Monday, September 7, 2009

The Three Americas

Abdul Aziz Al Saud, first monarch of Saudi Arabia, wanted his nation’s borders based not on geography, but on the migration of tribes. The British High Commissioner, Sir Percy Cox, lost his temper and started yelling, but Ibn Saud had a good point: a nation is not necessarily the same thing as a state. A nation exists in the hearts of the people who belong to it by some combination of heredity and choice. A state, on the other hand, exists in physical space. The two can be as one (a nation-state), but they don’t have to be.

In many parts of the world, nations overlap in the same geography: Israel and Palestine; Turkey, Kurdistan and Iraq; and Tibet, China and Taiwan. Nations can overlap states, be contained within states, or be distributed in communities worldwide like the Chinese and Jewish Diasporas. Such relations tend to be uneasy, and sometimes (Yugoslavia, Rwanda) turn tragic.

What makes a group of people into a “nation”? Culture, common geographic or ethnic origin, religion, history, numbers, and political clout all combine. Nations can self-declare, but others eventually have to recognize them as a distinct population. The Kurds and Tibetans are generally recognized as nations even if not as states. Some nations (Native American tribes) get some limited privileges of statehood. Other self-proclaimed nations (Nation of Islam, Aryan Nation) get little recognition except from their immediate circle.

“Nation” can exist on a metaphorical plane as well. We can be members of more than one nation (if not more than one state) at a time. We might recognize our national, ethnic, or racial origins, or embrace the community of our religion or political movement. Regional differences form nations. In his 1981 book The Nine Nations of North America, the Washington Post writer Joel Garreau identified nine culturally distinct nations sharing our North American continent.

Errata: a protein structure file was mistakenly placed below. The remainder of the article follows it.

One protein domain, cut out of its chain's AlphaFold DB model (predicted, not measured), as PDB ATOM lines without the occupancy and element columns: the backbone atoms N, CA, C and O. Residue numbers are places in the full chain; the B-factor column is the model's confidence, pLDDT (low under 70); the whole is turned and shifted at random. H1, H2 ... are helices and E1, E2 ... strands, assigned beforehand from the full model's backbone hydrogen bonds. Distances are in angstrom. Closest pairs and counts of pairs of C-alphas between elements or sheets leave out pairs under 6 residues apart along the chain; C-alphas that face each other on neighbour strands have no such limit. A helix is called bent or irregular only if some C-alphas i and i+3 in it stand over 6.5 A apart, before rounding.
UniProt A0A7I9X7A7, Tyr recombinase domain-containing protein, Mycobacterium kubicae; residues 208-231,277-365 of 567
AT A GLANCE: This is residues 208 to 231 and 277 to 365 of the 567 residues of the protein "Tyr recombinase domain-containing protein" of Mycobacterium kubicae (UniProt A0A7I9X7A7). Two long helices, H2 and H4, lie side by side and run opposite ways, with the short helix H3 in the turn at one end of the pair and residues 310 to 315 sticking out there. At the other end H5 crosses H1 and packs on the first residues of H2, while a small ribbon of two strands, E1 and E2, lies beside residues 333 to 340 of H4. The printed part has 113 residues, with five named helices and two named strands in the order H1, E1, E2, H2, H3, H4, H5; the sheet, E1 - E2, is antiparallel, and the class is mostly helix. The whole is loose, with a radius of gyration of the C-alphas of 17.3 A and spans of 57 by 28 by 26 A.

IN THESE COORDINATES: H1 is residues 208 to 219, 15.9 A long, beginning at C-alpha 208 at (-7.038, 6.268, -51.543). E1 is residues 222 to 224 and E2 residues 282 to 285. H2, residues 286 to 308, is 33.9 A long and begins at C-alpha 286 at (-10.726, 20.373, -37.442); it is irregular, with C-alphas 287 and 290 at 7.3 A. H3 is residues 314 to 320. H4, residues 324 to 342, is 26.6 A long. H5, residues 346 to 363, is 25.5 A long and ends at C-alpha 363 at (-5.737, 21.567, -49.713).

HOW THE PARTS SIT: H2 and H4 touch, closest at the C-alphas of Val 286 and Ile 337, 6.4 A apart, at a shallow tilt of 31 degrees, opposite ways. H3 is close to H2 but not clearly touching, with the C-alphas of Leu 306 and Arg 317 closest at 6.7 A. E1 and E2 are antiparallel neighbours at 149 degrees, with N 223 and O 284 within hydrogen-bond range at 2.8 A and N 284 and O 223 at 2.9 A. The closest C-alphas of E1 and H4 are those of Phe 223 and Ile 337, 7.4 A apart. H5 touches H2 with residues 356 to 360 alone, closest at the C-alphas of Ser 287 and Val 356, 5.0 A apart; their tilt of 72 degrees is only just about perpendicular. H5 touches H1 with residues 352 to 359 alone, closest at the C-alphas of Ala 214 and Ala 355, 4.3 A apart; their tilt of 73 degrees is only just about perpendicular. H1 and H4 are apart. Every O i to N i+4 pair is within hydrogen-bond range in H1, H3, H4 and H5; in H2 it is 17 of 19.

I’d like to propose three nations of my own. Three distinct motives drove Europeans to conquer and settle the New World.

  1. Business. New Romans came to conquer and build. The frontier was dangerous, but the potential rewards were great. “The business of America is business,” New Romans tell us, and pragmatically measure success in terms of wealth. It’s not an accident that Washington classical architecture is Roman in style, or that we have a Senate and do not have a king. Above all, it's no accident we maintain the world's largest military.
  2. Faith. New Israelites, from the Puritans of New England to the Baptists of Dixie to the Mormons of Utah, came here to settle a new Promised Land, to build anew the institutions and society of God.
  3. Society. New Athenians came from the explosive development of liberalism in Europe, which sparked a revolt against aristocracy and the divine right of kinds. Embodied by the intellectual elite that clustered around the hotbeds of political thought in great American cities like Williamsburg, Philadelphia, and Boston, they sought to build a pure Athenian democracy.
Each of the three nations has equal roots that stretch back before the founding of the United States of America. We share, but none of us owns outright, the state, even if from time to time we all wish we could.